International rescue – Gareth Bale is Wales’ fifth emergency service
In Wales there is the police, ambulance, fire brigade and coastguard – and then there’s Gareth Bale.
Come Monday, I fully expect Mark Drakeford to officially recognise the Whitchurch wonder as Wales’ fifth emergency service.
Our very own superman once again came to the rescue of Wales as he has so many times during his 15 years as a Wales international, scoring a last minute winner to beat Belarus, and bag a hat-trick to boot.
The footballing superstar, a man sorely in need of his own Marvel franchise, is the sole reason why from Euro 2016 onwards half the children born in Wales are named Gareth, and that includes the girls.
There have been so many special moments, so many cherished memories made for a generation of football fans who never thought they would see their national side qualify for a major international tournament let alone produce a player that continually defies superlatives and in the occasional Champions League final – the laws of physics.
Elis James once said of Bale: “I never thought I’d see anyone better than Rush / Hughes / Southall, and then Giggs came along.
“At which point I thought ‘that’s it, he’ll be the best Welsh player of my lifetime.’
“But Gareth…it’s like he’s from space! He’s the first player to make me feel like I’m 10 years old since I was 10 years old.”
That’s it, Gareth Bale is a once in a generation player. Whether created in a laboratory or sent from Krypton as a baby, he operates at a level away above us mere mortals.
Crucially for his teammates, he is a talismanic presence that raises the performance levels of everyone around him.
To continually perform above and beyond expectation for Wales where he feels so comfortable amongst the friends he has grown up with underlines how much he pines for the green green grass of home (or at least the Cardiff City Stadium pitch)
His is the hiraeth of a love affair with his country, a grand longing to elevate Wales to even greater heights, a dragon’s fire that refuses to be extinguished.
As my former colleague Phil Blanche, now PA Welsh sports correspondent, so succinctly surmised post match: ‘Gareth Bale celebrated a Wales winner in an empty stadium in Russia as if he had scored a Champions League decider in front of 100,000. Tells you everything about the man.’
It’s all worth remembering that alongside the emergence of the greatest footballer Wales has ever produced, we are also witnessing something that has never happened in the 145 year history of the Wales national side.
This is a golden generation for any Wales fan.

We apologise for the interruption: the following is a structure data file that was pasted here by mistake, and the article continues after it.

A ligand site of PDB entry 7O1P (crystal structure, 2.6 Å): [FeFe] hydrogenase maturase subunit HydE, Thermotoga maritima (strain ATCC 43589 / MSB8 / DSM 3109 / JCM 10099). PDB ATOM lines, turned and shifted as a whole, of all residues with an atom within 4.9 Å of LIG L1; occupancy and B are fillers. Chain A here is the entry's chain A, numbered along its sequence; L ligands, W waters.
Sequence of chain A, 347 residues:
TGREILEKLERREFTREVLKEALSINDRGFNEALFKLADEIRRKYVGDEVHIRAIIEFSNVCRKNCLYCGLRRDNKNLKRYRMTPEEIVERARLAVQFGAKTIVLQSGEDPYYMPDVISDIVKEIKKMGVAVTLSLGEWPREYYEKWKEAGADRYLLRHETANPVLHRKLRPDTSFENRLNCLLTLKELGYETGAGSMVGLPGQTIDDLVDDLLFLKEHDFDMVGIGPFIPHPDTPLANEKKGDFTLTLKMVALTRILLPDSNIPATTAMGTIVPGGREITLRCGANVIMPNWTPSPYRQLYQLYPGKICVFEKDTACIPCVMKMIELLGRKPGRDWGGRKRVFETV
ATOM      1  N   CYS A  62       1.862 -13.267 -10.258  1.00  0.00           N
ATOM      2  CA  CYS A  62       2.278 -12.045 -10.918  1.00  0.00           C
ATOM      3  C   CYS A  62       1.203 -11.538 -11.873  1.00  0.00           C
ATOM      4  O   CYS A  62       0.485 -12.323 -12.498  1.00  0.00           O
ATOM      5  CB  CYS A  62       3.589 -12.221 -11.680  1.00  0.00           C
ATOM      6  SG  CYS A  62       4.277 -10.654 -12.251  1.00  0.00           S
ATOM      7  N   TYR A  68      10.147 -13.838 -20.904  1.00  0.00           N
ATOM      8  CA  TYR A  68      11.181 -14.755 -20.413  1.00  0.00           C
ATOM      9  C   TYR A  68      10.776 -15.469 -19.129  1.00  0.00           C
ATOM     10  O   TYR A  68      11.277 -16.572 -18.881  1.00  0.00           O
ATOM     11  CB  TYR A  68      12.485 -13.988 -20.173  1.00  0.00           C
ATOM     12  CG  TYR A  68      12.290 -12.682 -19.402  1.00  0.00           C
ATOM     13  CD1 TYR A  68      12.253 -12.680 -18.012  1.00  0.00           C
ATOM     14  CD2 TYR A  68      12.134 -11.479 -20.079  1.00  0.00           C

Remember, it was almost 10 years ago – August 2011, when Wales were ranked 117th in the world. Frankly, I’m still giddy with the lofty heights we’ve scaled.
The last decade has witnessed an astonishing reinvention of Welsh football – the seismic effect of which is still being felt.
From the building of The Red Wall, the quality of the match day experience since moving to a permanent home at the Cardiff City Stadium, the perfecting of the anthem, the assimilation of language and culture that has given us an identity to be proud of, to those major tournament qualifications and a crop of talented youngsters coming through, we have plenty to be excited and thankful for.
Could World Cup qualification now be another achievement to add to that roll call of Welsh footballing revolution?
Wales finally qualifying for a major international tournament after so long, was in no small part thanks to the Welsh wing warrior – a slayer of hoodoos and a galvanising force for a nation.
Maybe with that Bale hat-trick and the style of that never-say-die performance in the 3-2 win in Kazan is a sign that our World Cup misfortune is also finally to be laid to rest.
Wales hasn’t qualified for a World Cup since 1958; the international football equivalent of a smashed mirror, walking under a ladder, putting your shoes on the table, opening an umbrella indoors and not saluting a magpie all rolled into one wretched stretch of bad luck.
There was previously more doom surrounding the history of Wales in World Cup qualifying tournaments than there is on the Sisters Of Mercy’s Greatest Hits.
Today a shard of light appeared to dissipate the impending gloom of what looked like World Cup qualifying ignominy.
Whether World Cup qualification is ultimately achieved or not, what is certain is that we’ll look back on these years and realise just how lucky we were to live in the age of Gareth Bale.
Bale currently has 98 caps for his country. When he reaches 100 surely it is advisable that a giant statue of him bestride the Taff is quickly erected in his honour.
When Wales surely achieves independence, Welsh leader Michael Sheen will no doubt bestow on him the title of Minister of Sport for life.
Of course the R word (whisper it quietly – retirement) is never far away from any Welsh fan’s thoughts. How the collective consciousness will cope when he finally does hang up his boots, well, it doesn’t bear thinking about.
That it will happen one day is a certainty.
Until then, cherish him – and remember not all superheroes wear capes, but they do wear Wales shirts.